Weather and climate experts warn the East Coast should expect more intense storms over the next few decades. Then, in what appears to an exact about face, Sussex County officials have adopted a building code that relaxes wind-related regulations in an updated building code that takes effect Oct. 1.
Under the current code, new buildings in the designated wind zone – east of the Lewes-Rehoboth Canal – are required to have impact-resistant glass or storm shutters to minimize damage from flying debris during a storm.
Under the new code, those regulations are literally gone with the wind.
Andy Wright, chief of the county's building code department, said while the area is still considered a hurricane zone, the wind rating has been reduced from 110 to 100 miles per hour, which triggered the change in regulations.
Bill Coulbourne, a structural engineer who lives along Rehoboth Bay in Dewey Beach, says the change is a step backward that sends the wrong message. “We've had some near misses with Sandy and Irene; we have a history of near misses,” he said. “We live in a very vulnerable spot. We should be doing more to protect buildings and building owners.”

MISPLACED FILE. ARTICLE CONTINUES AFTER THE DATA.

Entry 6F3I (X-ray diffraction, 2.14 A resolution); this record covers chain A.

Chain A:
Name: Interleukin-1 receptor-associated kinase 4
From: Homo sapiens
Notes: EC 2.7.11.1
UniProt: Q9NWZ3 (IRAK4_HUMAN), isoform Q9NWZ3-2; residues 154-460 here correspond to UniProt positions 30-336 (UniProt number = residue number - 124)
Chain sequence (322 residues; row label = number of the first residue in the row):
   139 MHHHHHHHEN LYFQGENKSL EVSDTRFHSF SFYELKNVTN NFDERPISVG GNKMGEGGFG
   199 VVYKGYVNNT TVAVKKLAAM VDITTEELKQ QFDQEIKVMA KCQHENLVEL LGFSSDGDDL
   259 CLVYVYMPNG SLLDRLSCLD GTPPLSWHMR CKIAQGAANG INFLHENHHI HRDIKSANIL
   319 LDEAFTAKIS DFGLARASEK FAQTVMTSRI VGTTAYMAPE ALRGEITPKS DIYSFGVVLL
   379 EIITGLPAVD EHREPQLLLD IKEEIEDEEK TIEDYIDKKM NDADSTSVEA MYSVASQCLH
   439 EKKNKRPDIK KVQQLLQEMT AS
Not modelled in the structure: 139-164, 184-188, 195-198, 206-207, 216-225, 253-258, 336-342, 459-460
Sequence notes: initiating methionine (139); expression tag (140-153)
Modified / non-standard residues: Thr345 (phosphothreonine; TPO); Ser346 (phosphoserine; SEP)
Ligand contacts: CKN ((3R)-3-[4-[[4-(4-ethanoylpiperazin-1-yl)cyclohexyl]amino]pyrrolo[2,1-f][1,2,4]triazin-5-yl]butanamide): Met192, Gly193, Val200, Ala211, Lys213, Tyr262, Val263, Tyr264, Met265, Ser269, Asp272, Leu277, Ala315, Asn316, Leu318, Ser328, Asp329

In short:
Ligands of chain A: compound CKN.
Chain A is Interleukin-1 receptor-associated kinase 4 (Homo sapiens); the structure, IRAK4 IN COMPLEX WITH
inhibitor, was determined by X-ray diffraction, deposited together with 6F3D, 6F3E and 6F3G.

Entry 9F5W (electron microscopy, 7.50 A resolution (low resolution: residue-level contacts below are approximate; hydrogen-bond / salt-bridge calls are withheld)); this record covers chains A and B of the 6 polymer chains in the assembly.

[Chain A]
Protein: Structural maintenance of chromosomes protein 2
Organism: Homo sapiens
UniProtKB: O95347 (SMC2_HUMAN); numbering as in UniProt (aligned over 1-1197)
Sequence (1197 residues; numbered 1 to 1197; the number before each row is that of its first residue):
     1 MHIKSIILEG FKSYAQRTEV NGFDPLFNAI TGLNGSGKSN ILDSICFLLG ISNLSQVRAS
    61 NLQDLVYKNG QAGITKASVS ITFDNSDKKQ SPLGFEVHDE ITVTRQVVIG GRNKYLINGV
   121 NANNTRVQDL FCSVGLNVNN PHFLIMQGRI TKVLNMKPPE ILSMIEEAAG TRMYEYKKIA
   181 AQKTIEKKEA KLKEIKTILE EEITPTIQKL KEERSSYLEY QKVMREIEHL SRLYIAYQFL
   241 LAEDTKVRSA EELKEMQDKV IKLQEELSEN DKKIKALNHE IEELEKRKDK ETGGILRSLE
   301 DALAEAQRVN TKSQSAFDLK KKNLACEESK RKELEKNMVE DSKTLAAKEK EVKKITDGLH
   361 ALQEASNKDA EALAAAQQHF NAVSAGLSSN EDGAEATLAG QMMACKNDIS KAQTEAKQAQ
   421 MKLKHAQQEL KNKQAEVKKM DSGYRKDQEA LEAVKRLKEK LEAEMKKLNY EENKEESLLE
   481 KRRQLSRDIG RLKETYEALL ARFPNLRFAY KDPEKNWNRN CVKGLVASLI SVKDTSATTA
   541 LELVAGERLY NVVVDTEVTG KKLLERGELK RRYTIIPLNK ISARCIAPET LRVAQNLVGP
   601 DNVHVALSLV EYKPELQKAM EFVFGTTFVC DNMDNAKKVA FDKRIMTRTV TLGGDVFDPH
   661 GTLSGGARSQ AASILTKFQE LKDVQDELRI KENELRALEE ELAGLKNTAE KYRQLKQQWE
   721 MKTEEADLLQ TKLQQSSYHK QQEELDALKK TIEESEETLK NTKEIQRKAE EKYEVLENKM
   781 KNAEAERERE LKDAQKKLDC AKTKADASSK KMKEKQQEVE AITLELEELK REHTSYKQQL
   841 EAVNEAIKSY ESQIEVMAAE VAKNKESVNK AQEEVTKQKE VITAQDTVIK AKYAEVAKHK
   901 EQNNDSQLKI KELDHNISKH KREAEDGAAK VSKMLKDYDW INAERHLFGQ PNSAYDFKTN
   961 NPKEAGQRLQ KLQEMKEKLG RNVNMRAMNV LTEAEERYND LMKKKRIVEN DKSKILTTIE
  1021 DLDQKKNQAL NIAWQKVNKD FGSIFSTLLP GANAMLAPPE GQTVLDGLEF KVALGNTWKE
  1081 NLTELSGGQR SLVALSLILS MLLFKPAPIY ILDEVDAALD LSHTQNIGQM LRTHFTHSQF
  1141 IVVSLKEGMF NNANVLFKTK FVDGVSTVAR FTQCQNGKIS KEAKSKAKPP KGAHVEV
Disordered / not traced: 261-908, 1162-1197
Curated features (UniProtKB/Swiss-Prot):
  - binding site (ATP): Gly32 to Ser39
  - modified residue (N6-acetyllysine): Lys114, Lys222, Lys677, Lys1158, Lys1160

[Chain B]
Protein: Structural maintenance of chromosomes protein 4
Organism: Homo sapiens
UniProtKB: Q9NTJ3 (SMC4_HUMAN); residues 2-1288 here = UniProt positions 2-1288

Coulbourne knows what he is talking about because he helped write the standards as a member of the American Society of Civil Engineers. “I'm attuned to what can happen; disaster is my business,” he said. He's worked at most disaster sites for FEMA since 1995.
So why were the regulations changed? Coulbourne said engineers use computer models to develop wind zones for specific regions. He admitted there is not much research on the topic of wind zones. “There is some guessing involved,” he said.
Coulbourne said most responsible people who build near the coast will probably still hire architects or engineers to design their homes for the location. “But you have to realize following the code is the cheapest way someone can build. The building code will now let them skate,” he said.
County officials said the new regulations will trim the cost of construction in the coastal zone. But as Coulbourne said, most people who can afford to purchase property and build homes near the coast can also afford to make their properties less vulnerable to storm damage. Coulbourne's home has 60 impact-resistant windows that cost about $500 each.
He said the windows are strong enough to minimize damage from wind and debris. The type of windows installed are so strong that firefighters had a hard time breaking them during the second Irish Eyes restaurant fire along the canal in Lewes, he said.
Coulbourne said water level is rising, and storms seem to be getting more intense. “You can call it climate change if you want, but I see the water level rising everyday. High tides are higher than they used to be,” he said.
Coulbourne said he has a hard time understanding how the same building regulations should hold true for construction along the coast as building 30 miles inland.